Sindhuri Aparna


25 Sep
Vocal For Local Toys- 5 Traditional Toys You Must Know About

The tradition of making toys in The Indian subcontinent dates back to the Indus Valley Civilisation. Over the ages, toys have been made with clay, terracotta, cloth and wood, later on, paper and other materials were used. Recently, Prime Minister Narendra Modi called upon the country to become a global toy hub and stressed the need become ‘vocal for local toys.’ In this blog, we bring you 5 traditional toys in India that you must know. 


  1. Thanjavur Golu Dolls

Thanjavur in Tamil Nadu is famous for its dancing bobble-headed dolls. These dolls emerged under the patronage of the Nayaka and Maratha rule—around the 17th century—in Tanjore (now Thanjavur), which was once the capital of the Chola empire. There are two types—the Raja Rani bommai and the “urutu bommai”. While the Raja Rani bommai dolls depict the Maratha King Serfoji II and his consort, the “urutu bommai” is a pair of rocking dolls with hemispherical bases. As part of  Golu or Koluvu (Dussehra) these dolls are displayed and worshipped in most south Indian homes during the nine-day festival of Navratri, which culminates with Dussehra.These dolls also have got the GI tag in 2009.

Picture Credits: Wikimedia Commons
  1. Channapatna Toys

Channapatna in Karnataka is known as the ‘Land of Toys’. This  200-year-old art form, has The World Trade Organization’s Geographical Indication which gives the artisans exclusive rights to sell their toys under the Channapatna name. Tipu Sultan (1782 -1799), is credited to make these toys globally popular. One of the most unique features of these toys is how safe they are for children. The colours used are made of non-toxic paints so that even infants and young children can play with them. 

Picture Credits: Manasa Gowda & Ram Raj D/ Sahapedia
  1. Laiphadibi 

The Manipuri word for doll is Laiphadibi. It is made up of two words: lai, which means god and phadi, which means a shabby piece of cloth. The last syllabi, bi, denotes the feminine gender. So, laiphadibi is a feminine image of god, made from shabby clothes. They are treated as living spirits with feelings. These dolls are integral to certain rituals also. If a person dies on  nongmapanba (the first day of the month as per the lunar calendar) or tatnaba (inauspicious days), two dolls are placed on their grave after the funeral.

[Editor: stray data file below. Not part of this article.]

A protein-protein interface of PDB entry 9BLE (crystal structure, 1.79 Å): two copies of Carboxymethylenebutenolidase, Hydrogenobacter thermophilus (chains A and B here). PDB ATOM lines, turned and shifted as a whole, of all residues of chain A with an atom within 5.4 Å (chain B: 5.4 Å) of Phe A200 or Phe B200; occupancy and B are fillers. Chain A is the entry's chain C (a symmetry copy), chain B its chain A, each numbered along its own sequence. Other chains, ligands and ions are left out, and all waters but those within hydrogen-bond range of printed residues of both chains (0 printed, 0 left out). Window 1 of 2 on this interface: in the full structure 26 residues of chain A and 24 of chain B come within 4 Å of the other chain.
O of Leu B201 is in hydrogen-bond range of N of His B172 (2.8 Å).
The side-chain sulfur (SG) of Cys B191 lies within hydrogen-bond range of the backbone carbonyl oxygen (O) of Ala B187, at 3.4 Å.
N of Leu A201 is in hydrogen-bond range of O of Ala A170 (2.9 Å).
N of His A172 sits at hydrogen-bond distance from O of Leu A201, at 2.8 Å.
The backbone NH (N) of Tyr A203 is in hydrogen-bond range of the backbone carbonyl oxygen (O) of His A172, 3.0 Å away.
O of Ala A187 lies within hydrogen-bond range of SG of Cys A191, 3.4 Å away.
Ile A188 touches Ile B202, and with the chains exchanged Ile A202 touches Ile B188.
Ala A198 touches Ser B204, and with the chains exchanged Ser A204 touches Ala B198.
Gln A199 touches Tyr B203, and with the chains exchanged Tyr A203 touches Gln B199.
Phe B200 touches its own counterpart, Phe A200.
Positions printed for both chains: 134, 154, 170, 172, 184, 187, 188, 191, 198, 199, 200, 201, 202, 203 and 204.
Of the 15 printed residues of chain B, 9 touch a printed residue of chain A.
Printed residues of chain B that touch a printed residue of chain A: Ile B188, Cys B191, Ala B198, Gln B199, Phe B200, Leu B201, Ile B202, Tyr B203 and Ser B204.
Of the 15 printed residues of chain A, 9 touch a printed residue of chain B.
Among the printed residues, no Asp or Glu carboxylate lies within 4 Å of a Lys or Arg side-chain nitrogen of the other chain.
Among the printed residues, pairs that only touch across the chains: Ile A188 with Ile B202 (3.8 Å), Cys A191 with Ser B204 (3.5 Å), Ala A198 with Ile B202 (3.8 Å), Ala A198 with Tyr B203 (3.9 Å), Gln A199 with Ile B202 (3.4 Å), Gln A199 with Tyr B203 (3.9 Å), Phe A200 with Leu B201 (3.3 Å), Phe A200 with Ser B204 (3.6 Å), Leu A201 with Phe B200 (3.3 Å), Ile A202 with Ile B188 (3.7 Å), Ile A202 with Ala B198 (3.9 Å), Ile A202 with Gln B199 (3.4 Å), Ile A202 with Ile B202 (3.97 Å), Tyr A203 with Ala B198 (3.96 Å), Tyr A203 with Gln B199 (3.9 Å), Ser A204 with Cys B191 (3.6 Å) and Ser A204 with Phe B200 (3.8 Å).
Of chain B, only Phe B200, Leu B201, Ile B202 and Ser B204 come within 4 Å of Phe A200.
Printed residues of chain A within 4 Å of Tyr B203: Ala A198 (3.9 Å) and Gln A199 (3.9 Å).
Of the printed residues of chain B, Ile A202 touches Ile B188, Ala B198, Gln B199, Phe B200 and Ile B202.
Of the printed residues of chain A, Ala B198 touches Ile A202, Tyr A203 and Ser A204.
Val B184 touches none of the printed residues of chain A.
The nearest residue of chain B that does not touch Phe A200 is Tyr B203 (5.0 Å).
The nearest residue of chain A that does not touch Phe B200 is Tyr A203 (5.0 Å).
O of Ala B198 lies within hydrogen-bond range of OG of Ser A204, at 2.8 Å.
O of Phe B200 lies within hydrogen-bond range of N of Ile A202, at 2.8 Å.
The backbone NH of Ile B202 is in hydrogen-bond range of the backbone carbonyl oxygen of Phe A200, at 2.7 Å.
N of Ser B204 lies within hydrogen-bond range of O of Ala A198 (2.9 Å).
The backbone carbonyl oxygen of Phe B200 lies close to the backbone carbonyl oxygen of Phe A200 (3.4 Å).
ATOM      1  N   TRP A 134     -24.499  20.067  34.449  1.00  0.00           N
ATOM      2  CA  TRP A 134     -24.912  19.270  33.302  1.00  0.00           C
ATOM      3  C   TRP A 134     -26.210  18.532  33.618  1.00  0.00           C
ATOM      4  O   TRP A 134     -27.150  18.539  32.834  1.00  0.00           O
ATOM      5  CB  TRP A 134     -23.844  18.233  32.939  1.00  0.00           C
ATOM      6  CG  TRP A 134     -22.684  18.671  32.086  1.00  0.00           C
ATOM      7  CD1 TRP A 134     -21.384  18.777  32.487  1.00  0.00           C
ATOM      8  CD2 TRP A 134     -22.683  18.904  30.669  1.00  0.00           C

Picture Credits: Akoijam Sunita/Sahapedia


  1. Kondapalli Toys

Kondapalli toys are made in Vijaywada, Andhra Pradesh. These toys are made of soft wood called Tella Poniki that's procured from the adjacent hills of Kondapally. These toys are made from a combination of different pieces. So, every toy is made up of several small pieces each of which is made separately and then glued using an adhesive made of tamarind seeds. The range of toys includes animals, birds, deities, village folk and scenes from marriages and the ten incarnations of Vishnu. 

Picture Credits: Wikimedia Commons


  1. Asharikandi Terracotta Toys

Asharikandi located near Dhubri in Assam is known its for terracotta toys. During the monsoon season of Ashar, heavy rainfall causes flood in this low lying area. They cannot make, dry up, burn and store safely their products during the rainy season. The potters have to face a lot adversities during this time. Thus from the name of this rainy season (Ashar) and the shedding of tears by the potters (Kandi), the place has been named as “Asharikandi”. The Hatima Putul, a toy of a mother with elephant-like ears with  a baby on lap, is perhaps the best example.

Picture Credits: Abhijna Museum

(Cover Image by- Manasa Gowda & Ram Raj D)